For each gene newly deciphered, however, there remains another with an unknown function—some 40% of the total. “It shows how little we know, even with something like E. coli, about the biology [of these organisms],” says Venter. Adds Plunkett: “There are all these things waiting to be discovered.

Global resource

Genome enthusiasts expect those discoveries to start pouring in, in large part because of the experiments made possible by knowing E. coli's genetic code. “There are a lot of experiments you can do that you couldn't do before,” says Richard Roberts, a molecular biologist at New England Biolabs in Boston.

By examining the genome sequence, for example, Kenneth Rudd, a bacterial geneticist at the University of Miami School of Medicine, can determine whether the small proteins that he finds in E. coli are true proteins with possible functions of their own, or merely the breakdown products of larger proteins. “Without the complete genome sequence, we would just be waving our hands,” he notes.

Other researchers are using the genome to guide them to proteins crucial to E. coli metabolism. Microbiologist Tyrrell Conway of Ohio State University in Columbus says that searching for genes known to be involved in sugar acid metabolism now takes “a matter of days” instead of months, enabling him to focus his efforts on assessing the function of that gene's protein product. In addition, when examining a cluster of E. coli genes known to control sugar metabolism, he homed in on another sugar acid pathway. Among those genes, he noticed an extra gene that had no known function. It turned out to code for an enzyme that initiates an alternative pathway that researchers had never known about before. “[The genome] will be a tool to really accelerate our understanding of how this organism makes a living,” he predicts.

By comparing the E. coli genes to those of other organisms, the Blattner group also spotted clues to how particular genes originated. In some cases, the results were expected: Genes for the proteins that make up the whiplike flagella that microbes use for locomotion are alike in both E. coli and its close relative, Salmonella, suggesting they evolved long ago in a common ancestor. Other comparisons turned up surprises. For example, E. coli turns out to have not one, but two sets of enzymes for breaking down aromatic compounds, and the genes for the newly found second set are almost identical to the equivalent set in the soil microbe Pseudomonas, which is not closely related to E. coli. The question remains whether the genes sneaked into E. coli's genome somehow from that soil bacterium.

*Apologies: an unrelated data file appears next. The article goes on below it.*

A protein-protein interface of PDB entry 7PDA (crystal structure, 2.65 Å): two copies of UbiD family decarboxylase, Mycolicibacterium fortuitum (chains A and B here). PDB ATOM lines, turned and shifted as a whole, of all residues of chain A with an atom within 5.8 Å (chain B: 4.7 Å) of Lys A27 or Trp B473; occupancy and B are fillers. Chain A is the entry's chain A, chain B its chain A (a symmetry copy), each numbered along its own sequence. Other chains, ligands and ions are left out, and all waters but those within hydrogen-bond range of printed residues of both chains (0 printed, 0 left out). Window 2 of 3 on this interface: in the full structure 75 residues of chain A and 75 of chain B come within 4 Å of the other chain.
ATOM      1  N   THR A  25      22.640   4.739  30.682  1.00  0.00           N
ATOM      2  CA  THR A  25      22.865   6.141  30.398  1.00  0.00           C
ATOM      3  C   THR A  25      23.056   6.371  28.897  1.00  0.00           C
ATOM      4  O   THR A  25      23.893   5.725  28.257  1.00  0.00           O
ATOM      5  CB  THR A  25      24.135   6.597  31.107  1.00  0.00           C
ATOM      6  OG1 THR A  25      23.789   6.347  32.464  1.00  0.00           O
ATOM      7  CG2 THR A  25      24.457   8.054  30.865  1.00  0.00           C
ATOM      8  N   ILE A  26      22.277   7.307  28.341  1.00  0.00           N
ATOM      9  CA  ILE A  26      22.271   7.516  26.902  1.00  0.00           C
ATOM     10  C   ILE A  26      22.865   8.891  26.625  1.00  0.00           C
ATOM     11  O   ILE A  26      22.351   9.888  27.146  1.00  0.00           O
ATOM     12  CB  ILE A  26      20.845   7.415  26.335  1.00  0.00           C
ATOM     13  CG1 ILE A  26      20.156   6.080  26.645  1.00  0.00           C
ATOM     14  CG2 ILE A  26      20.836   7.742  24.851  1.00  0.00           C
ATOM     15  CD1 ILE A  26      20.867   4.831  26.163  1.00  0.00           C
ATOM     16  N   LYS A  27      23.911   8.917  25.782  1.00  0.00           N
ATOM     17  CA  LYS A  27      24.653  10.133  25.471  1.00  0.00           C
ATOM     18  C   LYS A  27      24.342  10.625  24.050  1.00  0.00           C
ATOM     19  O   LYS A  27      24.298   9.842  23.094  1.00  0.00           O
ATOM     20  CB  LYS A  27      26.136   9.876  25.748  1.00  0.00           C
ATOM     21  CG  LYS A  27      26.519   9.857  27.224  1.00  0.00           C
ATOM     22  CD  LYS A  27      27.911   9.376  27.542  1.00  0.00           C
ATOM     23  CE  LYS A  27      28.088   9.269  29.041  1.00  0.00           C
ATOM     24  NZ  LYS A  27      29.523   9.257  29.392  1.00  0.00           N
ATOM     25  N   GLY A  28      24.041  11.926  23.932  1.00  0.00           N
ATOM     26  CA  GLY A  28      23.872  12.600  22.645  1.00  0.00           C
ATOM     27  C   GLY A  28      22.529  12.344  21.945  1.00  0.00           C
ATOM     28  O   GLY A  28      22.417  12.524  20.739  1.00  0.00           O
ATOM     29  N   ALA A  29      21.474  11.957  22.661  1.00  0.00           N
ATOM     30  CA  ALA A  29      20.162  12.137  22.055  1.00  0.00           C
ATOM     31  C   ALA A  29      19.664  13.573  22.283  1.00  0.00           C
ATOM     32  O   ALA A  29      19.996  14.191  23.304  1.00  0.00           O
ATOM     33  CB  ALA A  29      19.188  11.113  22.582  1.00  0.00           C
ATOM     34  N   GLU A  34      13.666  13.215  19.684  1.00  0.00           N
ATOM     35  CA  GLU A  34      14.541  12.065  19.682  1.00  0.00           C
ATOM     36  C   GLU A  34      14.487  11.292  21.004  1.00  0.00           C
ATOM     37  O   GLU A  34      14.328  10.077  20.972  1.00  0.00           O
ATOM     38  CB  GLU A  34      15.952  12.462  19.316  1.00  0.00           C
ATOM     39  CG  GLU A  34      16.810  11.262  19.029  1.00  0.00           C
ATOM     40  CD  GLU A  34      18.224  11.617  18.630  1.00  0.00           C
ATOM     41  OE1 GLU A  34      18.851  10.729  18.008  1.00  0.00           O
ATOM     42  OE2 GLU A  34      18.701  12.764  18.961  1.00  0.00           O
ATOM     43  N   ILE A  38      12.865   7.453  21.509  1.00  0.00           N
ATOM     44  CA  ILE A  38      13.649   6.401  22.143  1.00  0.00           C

Databases and computer programs already being developed to store and analyze the E. coli data and compare its genome with those of other organisms will speed such efforts. Rudd, notes, however, that researchers will have to follow up on the computer analyses in the laboratory, to verify that a gene does what the analyses say it does. He also worries that the E. coli community is not as well positioned to complete this next phase of the work as are the biologists interested in B. subtilis and yeast. They learned how to cooperate and coordinate efforts while sequencing the genomes of their organisms and can now put this lesson to use as they work to identify all the proteins encoded by those genomes.

Because the E. coli genome was sequenced by two competing groups, no such infrastructure exists for completing the next step. “It shouldn't be that everyone is knocking out the [same] 50 most exciting genes” to find out what they do, Rudd says.

Efforts are under way, however, to improve communications among E. coli researchers, if not coordinate their efforts. The half dozen or so E. coli-related sites on the World Wide Web link to one another, and Blattner's E. coli Web page, once completed, will likely be a cyberspace meeting place for researchers studying the microbe. And even if a full-blown, coordinated attack on the inner workings of E. coli never develops, the genome will still hold its value, says TIGR's Venter. “It's scientific information that will be used for centuries.”